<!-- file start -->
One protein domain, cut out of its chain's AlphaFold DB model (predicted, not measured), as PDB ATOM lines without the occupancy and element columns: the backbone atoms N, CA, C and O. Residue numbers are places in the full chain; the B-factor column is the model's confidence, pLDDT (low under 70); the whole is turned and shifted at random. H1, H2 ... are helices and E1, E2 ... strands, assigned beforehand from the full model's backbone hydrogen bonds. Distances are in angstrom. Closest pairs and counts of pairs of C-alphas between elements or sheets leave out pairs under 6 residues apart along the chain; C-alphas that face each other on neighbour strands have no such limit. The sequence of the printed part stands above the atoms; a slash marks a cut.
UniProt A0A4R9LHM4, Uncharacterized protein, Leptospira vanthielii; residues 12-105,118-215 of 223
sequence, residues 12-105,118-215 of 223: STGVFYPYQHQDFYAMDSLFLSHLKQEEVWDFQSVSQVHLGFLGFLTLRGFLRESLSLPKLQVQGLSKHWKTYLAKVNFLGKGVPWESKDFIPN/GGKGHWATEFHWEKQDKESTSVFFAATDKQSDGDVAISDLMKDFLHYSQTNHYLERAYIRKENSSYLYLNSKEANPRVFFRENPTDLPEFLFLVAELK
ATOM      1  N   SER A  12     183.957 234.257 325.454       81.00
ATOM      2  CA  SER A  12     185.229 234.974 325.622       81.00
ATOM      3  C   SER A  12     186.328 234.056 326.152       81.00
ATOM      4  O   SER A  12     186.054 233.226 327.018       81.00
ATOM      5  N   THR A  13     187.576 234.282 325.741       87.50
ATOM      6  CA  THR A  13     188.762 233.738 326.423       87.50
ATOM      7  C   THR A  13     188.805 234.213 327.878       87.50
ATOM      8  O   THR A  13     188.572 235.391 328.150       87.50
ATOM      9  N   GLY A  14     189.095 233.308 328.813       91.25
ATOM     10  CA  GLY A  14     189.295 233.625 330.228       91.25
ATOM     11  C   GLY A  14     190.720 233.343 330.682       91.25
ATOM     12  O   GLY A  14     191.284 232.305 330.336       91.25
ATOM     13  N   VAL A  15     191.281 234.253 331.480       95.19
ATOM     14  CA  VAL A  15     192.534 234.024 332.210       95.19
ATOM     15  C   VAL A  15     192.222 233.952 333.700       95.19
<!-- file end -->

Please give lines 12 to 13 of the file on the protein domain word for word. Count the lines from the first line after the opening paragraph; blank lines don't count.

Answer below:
ATOM     10  CA  GLY A  14     189.295 233.625 330.228       91.25
ATOM     11  C   GLY A  14     190.720 233.343 330.682       91.25